One extra surprise to find is that there is a hidden game in Fitbit Charge 2. It will only appear after we complete all targets for the day. The game is called Fitbit Flight. It is basically another version of Flabby Bird, a very popular game once upon a time in our smartphones that got pulled by its own creator because of its popularity. It’s a bit of a shame that a company at the level of Fitbit could not come up with original game idea, but the thought to add it as target achievement bonus is something worth of praise.

Hygiene is another issue one should consider when wearing the same accessory for 24 hours a day. Wearing a gadget with form-factor similar to a smart watch will inevitably expose the item to various contamination. Maybe it doesn’t always happen everyday, depending on our activities, but over the long period of time, there bound to be few times it happens. And I am not entirely comfortable with the idea of wearing the same thing when I sleep. One, Fitbit Charge 2’s band is not super easy to clean. Two, even though the tracker itself is water-resistant (but not water-proof), drying the band every time it got some splashes of water is not something I enjoy.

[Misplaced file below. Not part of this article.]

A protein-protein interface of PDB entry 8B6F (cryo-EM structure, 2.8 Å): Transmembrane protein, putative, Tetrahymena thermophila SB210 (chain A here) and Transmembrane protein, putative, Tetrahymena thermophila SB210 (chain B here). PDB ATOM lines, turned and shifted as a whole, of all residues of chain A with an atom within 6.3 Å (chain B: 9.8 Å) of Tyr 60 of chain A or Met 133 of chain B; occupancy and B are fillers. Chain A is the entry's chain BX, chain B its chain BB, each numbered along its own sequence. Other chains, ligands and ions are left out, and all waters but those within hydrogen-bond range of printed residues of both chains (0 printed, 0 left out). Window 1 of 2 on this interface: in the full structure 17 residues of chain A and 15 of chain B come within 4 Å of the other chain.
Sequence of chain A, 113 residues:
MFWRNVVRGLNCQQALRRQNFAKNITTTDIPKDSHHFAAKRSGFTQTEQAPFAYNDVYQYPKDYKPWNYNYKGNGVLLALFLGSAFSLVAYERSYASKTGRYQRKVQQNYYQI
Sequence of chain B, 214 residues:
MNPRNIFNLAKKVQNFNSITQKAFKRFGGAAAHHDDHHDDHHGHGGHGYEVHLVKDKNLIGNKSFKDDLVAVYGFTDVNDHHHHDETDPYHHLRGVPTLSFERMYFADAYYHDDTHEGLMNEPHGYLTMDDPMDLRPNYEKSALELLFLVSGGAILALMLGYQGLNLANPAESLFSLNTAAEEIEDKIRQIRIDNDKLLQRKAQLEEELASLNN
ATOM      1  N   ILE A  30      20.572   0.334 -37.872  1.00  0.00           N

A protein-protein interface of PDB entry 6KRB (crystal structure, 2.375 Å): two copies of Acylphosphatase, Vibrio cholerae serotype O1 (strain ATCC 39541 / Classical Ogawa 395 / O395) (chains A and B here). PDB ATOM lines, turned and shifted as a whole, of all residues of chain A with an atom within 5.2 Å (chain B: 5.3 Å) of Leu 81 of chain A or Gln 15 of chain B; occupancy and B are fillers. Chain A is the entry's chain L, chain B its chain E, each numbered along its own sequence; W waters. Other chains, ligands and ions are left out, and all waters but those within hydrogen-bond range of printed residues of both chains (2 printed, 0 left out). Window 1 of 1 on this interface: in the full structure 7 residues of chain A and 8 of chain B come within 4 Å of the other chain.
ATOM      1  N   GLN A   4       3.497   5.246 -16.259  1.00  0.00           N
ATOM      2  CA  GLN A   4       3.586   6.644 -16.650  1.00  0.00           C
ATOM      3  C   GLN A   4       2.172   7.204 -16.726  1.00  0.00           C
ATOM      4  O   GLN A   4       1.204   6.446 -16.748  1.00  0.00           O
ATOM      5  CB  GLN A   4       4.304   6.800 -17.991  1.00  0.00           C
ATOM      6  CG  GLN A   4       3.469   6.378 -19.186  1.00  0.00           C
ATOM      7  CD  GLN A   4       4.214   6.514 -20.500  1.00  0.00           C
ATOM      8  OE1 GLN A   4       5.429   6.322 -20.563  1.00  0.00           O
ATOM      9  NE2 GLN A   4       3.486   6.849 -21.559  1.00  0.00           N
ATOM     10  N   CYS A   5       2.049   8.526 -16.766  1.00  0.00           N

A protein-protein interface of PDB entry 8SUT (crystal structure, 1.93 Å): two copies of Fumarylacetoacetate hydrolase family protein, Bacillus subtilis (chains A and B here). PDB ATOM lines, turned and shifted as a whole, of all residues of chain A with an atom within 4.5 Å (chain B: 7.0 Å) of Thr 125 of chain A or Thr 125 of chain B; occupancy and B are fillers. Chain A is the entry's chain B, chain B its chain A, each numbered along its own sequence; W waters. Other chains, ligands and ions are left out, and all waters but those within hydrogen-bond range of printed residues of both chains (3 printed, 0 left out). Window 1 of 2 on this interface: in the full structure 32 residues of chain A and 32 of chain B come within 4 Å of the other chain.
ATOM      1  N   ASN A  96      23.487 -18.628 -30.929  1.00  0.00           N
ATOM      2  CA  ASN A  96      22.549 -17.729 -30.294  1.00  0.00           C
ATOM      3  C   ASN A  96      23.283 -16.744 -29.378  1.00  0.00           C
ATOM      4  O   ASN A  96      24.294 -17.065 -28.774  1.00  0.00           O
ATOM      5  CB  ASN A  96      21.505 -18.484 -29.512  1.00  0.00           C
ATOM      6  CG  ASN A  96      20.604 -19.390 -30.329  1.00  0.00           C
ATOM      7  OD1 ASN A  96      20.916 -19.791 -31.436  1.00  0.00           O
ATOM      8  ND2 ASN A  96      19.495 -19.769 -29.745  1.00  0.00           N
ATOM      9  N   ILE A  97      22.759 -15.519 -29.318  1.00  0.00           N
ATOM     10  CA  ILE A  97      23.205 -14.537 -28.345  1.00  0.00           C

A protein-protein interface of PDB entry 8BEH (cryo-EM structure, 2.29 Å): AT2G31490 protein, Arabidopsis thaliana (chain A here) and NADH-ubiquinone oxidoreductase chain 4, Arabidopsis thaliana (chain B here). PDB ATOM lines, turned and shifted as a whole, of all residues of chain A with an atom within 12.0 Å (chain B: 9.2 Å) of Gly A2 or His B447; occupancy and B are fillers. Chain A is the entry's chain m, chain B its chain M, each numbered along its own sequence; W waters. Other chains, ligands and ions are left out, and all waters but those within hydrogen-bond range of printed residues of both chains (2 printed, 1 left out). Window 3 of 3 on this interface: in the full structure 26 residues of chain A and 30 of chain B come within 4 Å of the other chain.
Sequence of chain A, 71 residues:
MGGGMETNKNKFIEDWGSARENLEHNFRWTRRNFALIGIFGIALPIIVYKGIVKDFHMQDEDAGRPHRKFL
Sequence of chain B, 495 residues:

Fitbit promises up to 5 days battery life and I can confirm that it’s actually true and sometimes beyond. I got solid 5 days plus few hours from my first full charge, then 6+ days from my second charge, then another 6+ days from third charge. Maybe I played more with the tracker during my first 5 days, causing the battery to drain a bit faster.

Overall, Fitbit Charge 2 is a good tracker. After initial period, I would probably reconsider about wearing it for sleep tracking, but I will certainly use it during daytime activities. Detaching the band and put it in my pocket while I’m asleep is an idea I will try. This tracker is not a super exciting product, but it’s certainly a keeper.